I know you will have many questions and may not understand everything at first, but please trust me that I have your best interests at heart as I always have.
I know that you feel alone and like there is no one to lean on in this cruel world, but that is not the case.
Over the next weeks you are going to discover many things about our family, and yourself, that I wasn’t able to tell you while I was alive.
The MacLeod family is trustworthy and has been intertwined in one way or another with the MacEichainns for centuries.
I personally know Orion MacLeod, the clan leader, and his brother and right-hand man, Gavin MacLeod. I’ve been acquainted with them and their families since they were in diapers and have deepened my friendship with the brothers over the past fifteen years.
You can trust them. They don’t have any motives in caring for you other than the fact that they care for our family - just as I care for them.
As always, I know you will be cautious and use your own judgment. Make your own choices, my granddaughter, but remember that I respect and love these boys and they have my trust.
Your loving grandmother,
Bronte’s mind raced with questions.
What the hell was happening?
Who were the MacLeods?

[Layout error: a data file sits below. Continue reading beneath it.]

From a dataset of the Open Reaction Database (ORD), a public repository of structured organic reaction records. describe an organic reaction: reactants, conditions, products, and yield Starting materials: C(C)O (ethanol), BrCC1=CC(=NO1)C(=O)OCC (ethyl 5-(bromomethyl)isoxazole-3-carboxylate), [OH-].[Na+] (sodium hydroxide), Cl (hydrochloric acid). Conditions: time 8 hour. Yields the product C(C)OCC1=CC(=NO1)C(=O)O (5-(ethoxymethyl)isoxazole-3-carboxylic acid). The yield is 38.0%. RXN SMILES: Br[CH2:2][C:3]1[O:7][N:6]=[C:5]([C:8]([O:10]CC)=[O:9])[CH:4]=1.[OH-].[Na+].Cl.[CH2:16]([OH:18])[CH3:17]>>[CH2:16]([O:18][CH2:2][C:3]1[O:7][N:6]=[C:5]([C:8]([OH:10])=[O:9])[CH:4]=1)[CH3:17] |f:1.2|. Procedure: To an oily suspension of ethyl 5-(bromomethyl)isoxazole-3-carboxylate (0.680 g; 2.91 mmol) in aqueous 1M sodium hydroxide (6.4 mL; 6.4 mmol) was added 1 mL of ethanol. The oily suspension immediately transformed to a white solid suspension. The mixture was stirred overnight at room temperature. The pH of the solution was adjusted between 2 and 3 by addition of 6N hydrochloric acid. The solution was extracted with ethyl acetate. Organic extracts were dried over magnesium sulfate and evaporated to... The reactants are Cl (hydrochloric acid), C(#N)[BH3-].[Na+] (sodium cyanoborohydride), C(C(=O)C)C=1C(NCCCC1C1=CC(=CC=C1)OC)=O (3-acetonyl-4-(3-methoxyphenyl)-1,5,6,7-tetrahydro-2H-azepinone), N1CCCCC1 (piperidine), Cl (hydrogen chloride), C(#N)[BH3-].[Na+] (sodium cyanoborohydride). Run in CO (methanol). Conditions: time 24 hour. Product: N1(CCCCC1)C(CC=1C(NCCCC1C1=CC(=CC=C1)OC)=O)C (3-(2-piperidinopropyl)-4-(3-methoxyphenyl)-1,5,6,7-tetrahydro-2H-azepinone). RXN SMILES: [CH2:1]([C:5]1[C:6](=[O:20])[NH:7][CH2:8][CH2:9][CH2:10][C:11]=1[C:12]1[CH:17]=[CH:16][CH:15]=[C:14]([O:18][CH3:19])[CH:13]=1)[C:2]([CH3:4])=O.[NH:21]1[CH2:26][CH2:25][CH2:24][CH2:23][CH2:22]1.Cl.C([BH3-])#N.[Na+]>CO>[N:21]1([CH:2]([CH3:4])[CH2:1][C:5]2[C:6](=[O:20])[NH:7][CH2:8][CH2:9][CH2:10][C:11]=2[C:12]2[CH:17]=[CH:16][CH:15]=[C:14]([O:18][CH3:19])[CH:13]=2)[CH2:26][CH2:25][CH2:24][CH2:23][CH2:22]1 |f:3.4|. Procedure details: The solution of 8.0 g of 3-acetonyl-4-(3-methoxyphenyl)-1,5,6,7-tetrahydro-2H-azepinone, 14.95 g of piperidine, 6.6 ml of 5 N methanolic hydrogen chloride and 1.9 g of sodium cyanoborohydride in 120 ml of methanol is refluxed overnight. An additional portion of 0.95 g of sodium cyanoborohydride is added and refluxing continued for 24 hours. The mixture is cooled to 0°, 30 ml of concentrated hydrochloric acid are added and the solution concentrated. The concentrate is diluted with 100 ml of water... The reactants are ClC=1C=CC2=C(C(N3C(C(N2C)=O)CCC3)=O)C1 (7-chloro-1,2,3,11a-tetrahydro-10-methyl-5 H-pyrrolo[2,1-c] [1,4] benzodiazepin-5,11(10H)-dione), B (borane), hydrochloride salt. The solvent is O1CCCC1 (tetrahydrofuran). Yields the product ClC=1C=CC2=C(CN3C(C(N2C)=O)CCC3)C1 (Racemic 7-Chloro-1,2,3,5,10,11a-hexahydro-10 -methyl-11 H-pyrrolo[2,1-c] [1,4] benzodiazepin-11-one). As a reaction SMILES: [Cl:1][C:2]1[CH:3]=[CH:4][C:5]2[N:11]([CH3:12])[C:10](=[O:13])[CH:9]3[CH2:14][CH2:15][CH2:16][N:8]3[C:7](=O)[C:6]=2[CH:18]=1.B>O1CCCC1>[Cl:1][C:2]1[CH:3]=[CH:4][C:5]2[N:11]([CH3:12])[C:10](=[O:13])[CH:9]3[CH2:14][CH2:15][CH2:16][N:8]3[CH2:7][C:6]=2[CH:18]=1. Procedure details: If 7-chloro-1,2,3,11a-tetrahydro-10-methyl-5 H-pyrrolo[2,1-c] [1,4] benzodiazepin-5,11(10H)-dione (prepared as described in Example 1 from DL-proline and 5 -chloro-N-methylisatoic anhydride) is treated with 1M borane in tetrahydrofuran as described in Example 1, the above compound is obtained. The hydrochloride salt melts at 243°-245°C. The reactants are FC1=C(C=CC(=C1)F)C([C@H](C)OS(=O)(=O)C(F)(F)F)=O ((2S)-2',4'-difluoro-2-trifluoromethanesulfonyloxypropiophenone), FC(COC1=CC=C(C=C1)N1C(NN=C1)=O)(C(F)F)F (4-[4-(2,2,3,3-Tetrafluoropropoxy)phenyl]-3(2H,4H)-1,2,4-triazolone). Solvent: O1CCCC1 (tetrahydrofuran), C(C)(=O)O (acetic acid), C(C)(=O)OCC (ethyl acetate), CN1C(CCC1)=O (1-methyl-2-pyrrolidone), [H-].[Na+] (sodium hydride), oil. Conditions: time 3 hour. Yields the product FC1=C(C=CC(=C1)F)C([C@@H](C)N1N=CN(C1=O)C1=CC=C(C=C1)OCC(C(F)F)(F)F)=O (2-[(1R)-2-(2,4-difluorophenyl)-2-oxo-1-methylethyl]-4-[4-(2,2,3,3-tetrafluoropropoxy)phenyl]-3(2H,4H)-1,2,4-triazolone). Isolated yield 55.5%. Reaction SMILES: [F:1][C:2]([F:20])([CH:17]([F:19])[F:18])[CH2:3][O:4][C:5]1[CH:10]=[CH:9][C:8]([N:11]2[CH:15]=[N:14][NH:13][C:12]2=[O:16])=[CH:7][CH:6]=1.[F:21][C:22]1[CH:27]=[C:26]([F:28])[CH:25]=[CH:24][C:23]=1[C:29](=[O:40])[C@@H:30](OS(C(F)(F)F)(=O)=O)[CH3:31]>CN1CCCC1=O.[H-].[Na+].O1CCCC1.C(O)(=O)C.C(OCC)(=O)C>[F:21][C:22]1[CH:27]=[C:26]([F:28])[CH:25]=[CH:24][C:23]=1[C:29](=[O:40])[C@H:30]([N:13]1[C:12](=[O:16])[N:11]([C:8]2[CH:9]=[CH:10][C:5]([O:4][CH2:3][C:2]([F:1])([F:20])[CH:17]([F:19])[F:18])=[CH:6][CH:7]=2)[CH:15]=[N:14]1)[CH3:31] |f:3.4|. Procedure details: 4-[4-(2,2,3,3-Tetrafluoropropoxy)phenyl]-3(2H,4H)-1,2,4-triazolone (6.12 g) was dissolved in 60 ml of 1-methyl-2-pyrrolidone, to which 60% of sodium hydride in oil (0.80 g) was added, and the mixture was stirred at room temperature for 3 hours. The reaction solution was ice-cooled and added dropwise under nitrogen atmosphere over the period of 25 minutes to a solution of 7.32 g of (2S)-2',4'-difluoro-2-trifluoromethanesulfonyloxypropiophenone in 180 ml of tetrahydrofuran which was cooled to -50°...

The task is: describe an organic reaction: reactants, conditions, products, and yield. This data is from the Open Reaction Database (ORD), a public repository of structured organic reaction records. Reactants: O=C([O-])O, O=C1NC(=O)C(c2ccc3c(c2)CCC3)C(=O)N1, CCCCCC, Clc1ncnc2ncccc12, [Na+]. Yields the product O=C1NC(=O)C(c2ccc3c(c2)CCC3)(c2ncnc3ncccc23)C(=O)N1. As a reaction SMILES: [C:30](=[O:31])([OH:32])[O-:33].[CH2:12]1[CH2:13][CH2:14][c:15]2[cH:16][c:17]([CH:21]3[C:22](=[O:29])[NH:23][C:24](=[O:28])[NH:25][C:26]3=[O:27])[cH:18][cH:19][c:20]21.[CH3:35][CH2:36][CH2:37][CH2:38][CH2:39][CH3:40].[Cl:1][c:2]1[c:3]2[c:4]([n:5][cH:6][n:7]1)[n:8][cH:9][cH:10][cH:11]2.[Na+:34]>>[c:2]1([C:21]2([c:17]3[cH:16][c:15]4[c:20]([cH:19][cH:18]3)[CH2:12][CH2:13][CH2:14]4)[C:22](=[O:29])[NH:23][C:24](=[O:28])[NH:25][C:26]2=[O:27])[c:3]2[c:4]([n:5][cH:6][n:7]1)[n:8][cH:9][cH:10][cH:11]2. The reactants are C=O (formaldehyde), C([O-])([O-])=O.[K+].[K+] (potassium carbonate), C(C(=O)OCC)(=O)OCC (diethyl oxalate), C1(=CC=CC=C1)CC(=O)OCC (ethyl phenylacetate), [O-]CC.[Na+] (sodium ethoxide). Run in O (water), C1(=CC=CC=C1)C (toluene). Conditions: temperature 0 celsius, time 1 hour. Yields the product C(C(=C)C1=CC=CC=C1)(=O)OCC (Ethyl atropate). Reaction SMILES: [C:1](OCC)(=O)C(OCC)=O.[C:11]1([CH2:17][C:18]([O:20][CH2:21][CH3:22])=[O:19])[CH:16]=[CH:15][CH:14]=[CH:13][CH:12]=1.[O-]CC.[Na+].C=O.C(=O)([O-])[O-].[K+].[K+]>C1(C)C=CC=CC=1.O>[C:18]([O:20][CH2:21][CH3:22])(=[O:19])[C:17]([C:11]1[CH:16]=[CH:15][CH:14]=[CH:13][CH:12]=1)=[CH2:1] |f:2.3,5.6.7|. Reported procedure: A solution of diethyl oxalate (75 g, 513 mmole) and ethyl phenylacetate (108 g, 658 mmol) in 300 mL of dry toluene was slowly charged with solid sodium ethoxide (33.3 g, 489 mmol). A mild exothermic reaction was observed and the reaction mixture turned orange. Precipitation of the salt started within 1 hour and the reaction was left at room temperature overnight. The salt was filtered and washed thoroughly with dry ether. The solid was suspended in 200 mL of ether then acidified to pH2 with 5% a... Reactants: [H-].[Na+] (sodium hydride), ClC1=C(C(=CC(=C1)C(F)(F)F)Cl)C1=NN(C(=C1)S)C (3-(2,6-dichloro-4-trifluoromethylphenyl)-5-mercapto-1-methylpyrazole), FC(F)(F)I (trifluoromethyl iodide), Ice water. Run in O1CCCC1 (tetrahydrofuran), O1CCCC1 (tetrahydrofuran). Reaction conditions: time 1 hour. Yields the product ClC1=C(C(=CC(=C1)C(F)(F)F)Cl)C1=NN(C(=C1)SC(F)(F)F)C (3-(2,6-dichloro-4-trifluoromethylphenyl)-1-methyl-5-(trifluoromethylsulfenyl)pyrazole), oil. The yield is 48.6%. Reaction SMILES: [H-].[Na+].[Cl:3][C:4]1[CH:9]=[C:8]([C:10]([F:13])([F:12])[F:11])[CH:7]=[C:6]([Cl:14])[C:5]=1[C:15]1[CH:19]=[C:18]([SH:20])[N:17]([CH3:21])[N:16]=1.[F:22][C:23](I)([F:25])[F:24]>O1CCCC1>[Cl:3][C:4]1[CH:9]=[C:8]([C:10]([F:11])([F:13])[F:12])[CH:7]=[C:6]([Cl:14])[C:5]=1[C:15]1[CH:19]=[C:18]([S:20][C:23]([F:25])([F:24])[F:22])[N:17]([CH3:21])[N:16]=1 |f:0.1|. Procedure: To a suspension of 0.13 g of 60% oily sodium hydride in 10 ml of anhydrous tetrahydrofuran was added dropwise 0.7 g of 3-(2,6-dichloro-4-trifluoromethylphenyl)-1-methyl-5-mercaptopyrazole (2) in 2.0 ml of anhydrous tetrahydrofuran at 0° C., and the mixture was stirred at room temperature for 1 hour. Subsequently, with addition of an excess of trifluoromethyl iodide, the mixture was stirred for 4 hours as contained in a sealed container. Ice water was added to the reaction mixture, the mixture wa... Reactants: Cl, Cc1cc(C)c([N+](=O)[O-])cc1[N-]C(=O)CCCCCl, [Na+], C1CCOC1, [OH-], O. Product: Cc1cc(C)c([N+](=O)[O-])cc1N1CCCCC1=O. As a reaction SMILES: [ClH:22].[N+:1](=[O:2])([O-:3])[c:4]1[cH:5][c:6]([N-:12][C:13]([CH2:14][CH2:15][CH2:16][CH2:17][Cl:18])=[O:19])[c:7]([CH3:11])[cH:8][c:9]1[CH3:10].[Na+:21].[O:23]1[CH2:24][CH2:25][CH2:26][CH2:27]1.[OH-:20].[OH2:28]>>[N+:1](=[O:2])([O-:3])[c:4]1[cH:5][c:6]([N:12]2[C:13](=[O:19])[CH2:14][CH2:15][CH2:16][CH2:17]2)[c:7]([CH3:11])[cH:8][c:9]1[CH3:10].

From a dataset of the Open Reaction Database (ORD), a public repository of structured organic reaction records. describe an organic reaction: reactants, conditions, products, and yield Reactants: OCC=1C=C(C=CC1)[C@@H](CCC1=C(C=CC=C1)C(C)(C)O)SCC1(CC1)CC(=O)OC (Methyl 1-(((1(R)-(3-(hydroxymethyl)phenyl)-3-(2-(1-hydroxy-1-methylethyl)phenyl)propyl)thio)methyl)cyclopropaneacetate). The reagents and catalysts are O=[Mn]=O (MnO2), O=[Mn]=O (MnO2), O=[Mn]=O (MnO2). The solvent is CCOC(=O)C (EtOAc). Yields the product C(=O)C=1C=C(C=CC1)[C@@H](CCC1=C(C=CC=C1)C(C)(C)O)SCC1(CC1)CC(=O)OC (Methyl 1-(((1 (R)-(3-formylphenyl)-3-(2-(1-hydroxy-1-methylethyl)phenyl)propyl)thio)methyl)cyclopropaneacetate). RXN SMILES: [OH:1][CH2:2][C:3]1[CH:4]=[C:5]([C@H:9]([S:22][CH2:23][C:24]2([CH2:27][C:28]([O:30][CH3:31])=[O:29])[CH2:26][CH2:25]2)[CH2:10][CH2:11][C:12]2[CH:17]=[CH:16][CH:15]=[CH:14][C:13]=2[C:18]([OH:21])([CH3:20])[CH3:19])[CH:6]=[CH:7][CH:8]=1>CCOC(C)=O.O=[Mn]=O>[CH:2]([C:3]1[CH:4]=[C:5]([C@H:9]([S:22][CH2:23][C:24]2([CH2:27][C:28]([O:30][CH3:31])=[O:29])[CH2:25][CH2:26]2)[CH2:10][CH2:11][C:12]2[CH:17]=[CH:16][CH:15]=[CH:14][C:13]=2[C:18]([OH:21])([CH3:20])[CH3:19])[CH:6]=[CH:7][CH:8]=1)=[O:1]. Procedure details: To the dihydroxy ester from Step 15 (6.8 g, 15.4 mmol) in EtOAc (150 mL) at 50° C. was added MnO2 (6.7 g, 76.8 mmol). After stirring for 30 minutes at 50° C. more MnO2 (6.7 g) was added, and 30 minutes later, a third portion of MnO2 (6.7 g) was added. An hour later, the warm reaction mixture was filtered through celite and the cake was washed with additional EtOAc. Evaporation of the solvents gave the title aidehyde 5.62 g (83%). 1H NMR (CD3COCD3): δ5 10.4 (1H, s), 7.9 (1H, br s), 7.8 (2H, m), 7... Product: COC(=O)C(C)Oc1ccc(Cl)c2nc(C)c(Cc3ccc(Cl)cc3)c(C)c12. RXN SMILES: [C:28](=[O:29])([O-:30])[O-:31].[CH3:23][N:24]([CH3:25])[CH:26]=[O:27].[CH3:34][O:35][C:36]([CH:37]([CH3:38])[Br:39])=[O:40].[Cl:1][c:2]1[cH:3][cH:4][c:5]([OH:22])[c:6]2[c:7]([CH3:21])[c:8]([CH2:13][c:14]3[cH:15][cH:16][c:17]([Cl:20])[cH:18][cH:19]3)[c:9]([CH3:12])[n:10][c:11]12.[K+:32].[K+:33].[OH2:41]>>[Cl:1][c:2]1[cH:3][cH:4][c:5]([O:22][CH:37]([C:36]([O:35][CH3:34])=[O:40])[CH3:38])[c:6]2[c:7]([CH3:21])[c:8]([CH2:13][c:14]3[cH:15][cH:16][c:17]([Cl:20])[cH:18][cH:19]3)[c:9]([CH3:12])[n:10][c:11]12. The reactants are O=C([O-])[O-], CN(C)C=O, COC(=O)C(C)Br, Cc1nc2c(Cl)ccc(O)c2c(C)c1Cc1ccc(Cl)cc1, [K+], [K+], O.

How did her grandmother know them for so many years and she was clueless?
Bronte didn’t even get a chance to know her own father and mother, nor did she want to, so how could her grandmother expect her to trust these strangers?
Bronte sighed with exhaustion and decided. Her grandmother was the only person she could trust, and she knew that the woman’s judgement of people was flawless.
In truth, Bronte was too void of energy to wrap her head around this mystery and all she wanted was to sleep in her own bed.
So, when she turned back to Gavin MacLeod and saw him holding the door of the limo’s back seat open for her, she silently climbed into the car and buckled her seatbelt.
Gavin smiled and shut the door firmly, but gently, then bent to pick up her bag from the sidewalk and place it carefully in the trunk of the car.
They drove silently for the twenty-seven minutes it took to arrive outside the small apartment building. Here, she shared a three-bedroom rent-controlled apartment home with her grandmother for the past thirteen years.
She waited only a couple of minutes until Gavin opened the door for her and she climbed out, taking her bag from his hands and then silently entering the building and taking the elevator up to the top floor.
After stepping out of the elevator, Bronte turned to the right and walked a few steps down the hallway to her door. She stared at the navy-blue color that her grandma had insisted was stylish for an apartment door. She didn’t want to go in and be reminded that her grandmother was gone, but there was no escape. She punched in the door code and pressed down on the handle after she heard the beep and click of the latch.
She entered the apartment, closing the door behind her, and kicked off her shoes as she dropped the bag and her purse in the entryway. She stumbled to her room and crawled under her beloved quilt, and quickly fell into a fitful sleep plentiful of nightmares and longing.